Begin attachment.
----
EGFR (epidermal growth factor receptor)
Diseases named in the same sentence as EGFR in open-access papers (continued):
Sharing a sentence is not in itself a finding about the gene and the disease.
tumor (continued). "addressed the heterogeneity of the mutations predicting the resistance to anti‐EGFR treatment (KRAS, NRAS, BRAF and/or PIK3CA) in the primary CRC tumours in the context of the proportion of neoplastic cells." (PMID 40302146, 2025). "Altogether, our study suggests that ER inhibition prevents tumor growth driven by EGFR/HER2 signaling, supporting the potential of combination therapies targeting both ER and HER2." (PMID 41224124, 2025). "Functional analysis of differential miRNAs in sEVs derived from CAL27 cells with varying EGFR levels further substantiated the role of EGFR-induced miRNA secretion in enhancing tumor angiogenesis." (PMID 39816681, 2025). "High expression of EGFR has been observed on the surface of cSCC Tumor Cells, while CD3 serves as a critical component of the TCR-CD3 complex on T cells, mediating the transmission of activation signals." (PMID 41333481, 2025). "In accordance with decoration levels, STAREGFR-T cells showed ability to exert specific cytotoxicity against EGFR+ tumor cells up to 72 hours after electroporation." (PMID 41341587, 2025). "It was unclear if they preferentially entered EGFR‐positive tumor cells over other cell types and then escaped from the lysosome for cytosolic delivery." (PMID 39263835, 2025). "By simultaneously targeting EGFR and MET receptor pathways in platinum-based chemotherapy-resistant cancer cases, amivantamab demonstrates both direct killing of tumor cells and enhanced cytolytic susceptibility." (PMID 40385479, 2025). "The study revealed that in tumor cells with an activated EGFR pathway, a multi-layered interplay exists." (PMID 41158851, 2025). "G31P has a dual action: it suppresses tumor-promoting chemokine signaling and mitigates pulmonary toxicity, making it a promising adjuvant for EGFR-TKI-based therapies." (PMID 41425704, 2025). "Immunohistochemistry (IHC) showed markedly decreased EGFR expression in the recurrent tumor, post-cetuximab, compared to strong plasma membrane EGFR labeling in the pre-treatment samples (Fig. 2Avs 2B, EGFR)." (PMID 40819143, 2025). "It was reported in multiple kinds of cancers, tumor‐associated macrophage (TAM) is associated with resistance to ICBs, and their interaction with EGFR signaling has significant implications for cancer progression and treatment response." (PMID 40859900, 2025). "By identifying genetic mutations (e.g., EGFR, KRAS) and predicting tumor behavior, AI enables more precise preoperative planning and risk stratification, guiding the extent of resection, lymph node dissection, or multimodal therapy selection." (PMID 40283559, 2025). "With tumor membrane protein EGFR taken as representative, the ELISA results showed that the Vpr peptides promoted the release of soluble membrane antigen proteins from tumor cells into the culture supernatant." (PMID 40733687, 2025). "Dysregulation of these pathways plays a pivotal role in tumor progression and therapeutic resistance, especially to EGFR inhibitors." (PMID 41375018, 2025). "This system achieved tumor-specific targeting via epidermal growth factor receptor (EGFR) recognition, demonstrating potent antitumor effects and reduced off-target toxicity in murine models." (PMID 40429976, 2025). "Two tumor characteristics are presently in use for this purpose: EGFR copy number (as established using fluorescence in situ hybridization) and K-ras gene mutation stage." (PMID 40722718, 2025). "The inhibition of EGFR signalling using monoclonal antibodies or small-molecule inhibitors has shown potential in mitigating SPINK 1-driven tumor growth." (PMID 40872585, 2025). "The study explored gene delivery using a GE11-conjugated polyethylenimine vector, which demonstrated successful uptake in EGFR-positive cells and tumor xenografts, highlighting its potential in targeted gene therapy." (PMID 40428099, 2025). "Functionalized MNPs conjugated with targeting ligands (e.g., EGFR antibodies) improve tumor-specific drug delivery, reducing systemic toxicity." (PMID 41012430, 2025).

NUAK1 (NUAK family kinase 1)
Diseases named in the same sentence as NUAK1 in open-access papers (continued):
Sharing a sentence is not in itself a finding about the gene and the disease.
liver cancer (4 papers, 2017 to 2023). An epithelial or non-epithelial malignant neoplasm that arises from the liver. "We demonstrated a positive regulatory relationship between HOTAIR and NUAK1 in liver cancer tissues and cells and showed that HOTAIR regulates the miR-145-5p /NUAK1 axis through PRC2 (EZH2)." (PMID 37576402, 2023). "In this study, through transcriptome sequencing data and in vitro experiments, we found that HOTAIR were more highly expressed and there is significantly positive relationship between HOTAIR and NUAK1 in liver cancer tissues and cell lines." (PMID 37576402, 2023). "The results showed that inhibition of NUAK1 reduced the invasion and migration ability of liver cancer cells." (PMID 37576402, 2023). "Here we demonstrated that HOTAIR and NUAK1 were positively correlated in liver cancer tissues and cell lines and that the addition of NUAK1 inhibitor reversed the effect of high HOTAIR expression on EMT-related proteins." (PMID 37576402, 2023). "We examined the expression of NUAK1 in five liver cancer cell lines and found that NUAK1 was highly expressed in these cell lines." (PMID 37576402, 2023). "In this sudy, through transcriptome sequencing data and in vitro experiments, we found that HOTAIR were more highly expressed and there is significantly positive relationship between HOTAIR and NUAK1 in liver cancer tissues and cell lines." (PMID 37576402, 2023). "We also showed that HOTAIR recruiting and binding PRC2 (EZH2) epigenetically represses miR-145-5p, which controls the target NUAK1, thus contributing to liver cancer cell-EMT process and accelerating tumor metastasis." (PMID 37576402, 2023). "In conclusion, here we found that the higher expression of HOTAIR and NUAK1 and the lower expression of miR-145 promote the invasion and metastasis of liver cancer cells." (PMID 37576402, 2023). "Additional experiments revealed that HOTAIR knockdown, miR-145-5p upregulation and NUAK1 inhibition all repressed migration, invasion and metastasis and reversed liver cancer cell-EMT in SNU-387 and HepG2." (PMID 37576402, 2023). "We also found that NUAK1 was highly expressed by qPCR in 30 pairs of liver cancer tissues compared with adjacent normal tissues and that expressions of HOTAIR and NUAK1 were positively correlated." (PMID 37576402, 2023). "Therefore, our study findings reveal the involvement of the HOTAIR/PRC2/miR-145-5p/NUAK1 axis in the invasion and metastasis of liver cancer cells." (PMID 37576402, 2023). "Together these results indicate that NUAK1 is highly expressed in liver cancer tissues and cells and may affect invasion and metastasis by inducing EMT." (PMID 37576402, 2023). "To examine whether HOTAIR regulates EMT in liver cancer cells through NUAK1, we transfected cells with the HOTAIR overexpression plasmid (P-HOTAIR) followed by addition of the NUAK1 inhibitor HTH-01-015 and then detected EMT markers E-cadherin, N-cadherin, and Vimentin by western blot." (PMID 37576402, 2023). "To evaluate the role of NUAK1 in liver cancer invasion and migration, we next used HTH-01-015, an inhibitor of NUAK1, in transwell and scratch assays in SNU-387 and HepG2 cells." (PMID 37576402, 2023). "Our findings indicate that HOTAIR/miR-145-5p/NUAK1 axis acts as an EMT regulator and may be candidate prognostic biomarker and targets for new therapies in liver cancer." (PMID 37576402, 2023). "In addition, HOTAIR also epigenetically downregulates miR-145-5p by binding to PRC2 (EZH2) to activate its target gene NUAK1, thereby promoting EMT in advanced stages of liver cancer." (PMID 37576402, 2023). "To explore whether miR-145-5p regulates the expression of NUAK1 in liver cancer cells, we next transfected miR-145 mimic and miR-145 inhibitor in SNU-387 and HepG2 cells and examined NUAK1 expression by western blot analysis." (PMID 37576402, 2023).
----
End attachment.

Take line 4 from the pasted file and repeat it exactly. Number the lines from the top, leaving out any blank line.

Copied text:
tumor (continued). "addressed the heterogeneity of the mutations predicting the resistance to anti‐EGFR treatment (KRAS, NRAS, BRAF and/or PIK3CA) in the primary CRC tumours in the context of the proportion of neoplastic cells." (PMID 40302146, 2025). "Altogether, our study suggests that ER inhibition prevents tumor growth driven by EGFR/HER2 signaling, supporting the potential of combination therapies targeting both ER and HER2." (PMID 41224124, 2025). "Functional analysis of differential miRNAs in sEVs derived from CAL27 cells with varying EGFR levels further substantiated the role of EGFR-induced miRNA secretion in enhancing tumor angiogenesis." (PMID 39816681, 2025). "High expression of EGFR has been observed on the surface of cSCC Tumor Cells, while CD3 serves as a critical component of the TCR-CD3 complex on T cells, mediating the transmission of activation signals." (PMID 41333481, 2025). "In accordance with decoration levels, STAREGFR-T cells showed ability to exert specific cytotoxicity against EGFR+ tumor cells up to 72 hours after electroporation." (PMID 41341587, 2025). "It was unclear if they preferentially entered EGFR‐positive tumor cells over other cell types and then escaped from the lysosome for cytosolic delivery." (PMID 39263835, 2025). "By simultaneously targeting EGFR and MET receptor pathways in platinum-based chemotherapy-resistant cancer cases, amivantamab demonstrates both direct killing of tumor cells and enhanced cytolytic susceptibility." (PMID 40385479, 2025). "The study revealed that in tumor cells with an activated EGFR pathway, a multi-layered interplay exists." (PMID 41158851, 2025). "G31P has a dual action: it suppresses tumor-promoting chemokine signaling and mitigates pulmonary toxicity, making it a promising adjuvant for EGFR-TKI-based therapies." (PMID 41425704, 2025). "Immunohistochemistry (IHC) showed markedly decreased EGFR expression in the recurrent tumor, post-cetuximab, compared to strong plasma membrane EGFR labeling in the pre-treatment samples (Fig. 2Avs 2B, EGFR)." (PMID 40819143, 2025). "It was reported in multiple kinds of cancers, tumor‐associated macrophage (TAM) is associated with resistance to ICBs, and their interaction with EGFR signaling has significant implications for cancer progression and treatment response." (PMID 40859900, 2025). "By identifying genetic mutations (e.g., EGFR, KRAS) and predicting tumor behavior, AI enables more precise preoperative planning and risk stratification, guiding the extent of resection, lymph node dissection, or multimodal therapy selection." (PMID 40283559, 2025). "With tumor membrane protein EGFR taken as representative, the ELISA results showed that the Vpr peptides promoted the release of soluble membrane antigen proteins from tumor cells into the culture supernatant." (PMID 40733687, 2025). "Dysregulation of these pathways plays a pivotal role in tumor progression and therapeutic resistance, especially to EGFR inhibitors." (PMID 41375018, 2025). "This system achieved tumor-specific targeting via epidermal growth factor receptor (EGFR) recognition, demonstrating potent antitumor effects and reduced off-target toxicity in murine models." (PMID 40429976, 2025). "Two tumor characteristics are presently in use for this purpose: EGFR copy number (as established using fluorescence in situ hybridization) and K-ras gene mutation stage." (PMID 40722718, 2025). "The inhibition of EGFR signalling using monoclonal antibodies or small-molecule inhibitors has shown potential in mitigating SPINK 1-driven tumor growth." (PMID 40872585, 2025). "The study explored gene delivery using a GE11-conjugated polyethylenimine vector, which demonstrated successful uptake in EGFR-positive cells and tumor xenografts, highlighting its potential in targeted gene therapy." (PMID 40428099, 2025). "Functionalized MNPs conjugated with targeting ligands (e.g., EGFR antibodies) improve tumor-specific drug delivery, reducing systemic toxicity." (PMID 41012430, 2025).